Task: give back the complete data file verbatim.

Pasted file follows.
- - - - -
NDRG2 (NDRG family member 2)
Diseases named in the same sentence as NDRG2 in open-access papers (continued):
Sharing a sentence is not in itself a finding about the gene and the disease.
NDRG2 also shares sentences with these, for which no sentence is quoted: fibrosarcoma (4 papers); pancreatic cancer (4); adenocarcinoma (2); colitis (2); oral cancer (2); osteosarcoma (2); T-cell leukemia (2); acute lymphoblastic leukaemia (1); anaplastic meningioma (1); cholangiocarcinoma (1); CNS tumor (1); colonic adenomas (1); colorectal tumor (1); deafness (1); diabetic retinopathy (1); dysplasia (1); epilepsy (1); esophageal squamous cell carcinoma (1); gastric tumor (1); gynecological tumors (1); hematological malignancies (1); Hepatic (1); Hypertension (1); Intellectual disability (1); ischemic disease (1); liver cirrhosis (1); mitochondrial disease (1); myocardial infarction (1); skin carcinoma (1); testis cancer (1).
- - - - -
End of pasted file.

NDRG2 (NDRG family member 2)
Diseases named in the same sentence as NDRG2 in open-access papers (continued):
Sharing a sentence is not in itself a finding about the gene and the disease.
NDRG2 also shares sentences with these, for which no sentence is quoted: fibrosarcoma (4 papers); pancreatic cancer (4); adenocarcinoma (2); colitis (2); oral cancer (2); osteosarcoma (2); T-cell leukemia (2); acute lymphoblastic leukaemia (1); anaplastic meningioma (1); cholangiocarcinoma (1); CNS tumor (1); colonic adenomas (1); colorectal tumor (1); deafness (1); diabetic retinopathy (1); dysplasia (1); epilepsy (1); esophageal squamous cell carcinoma (1); gastric tumor (1); gynecological tumors (1); hematological malignancies (1); Hepatic (1); Hypertension (1); Intellectual disability (1); ischemic disease (1); liver cirrhosis (1); mitochondrial disease (1); myocardial infarction (1); skin carcinoma (1); testis cancer (1).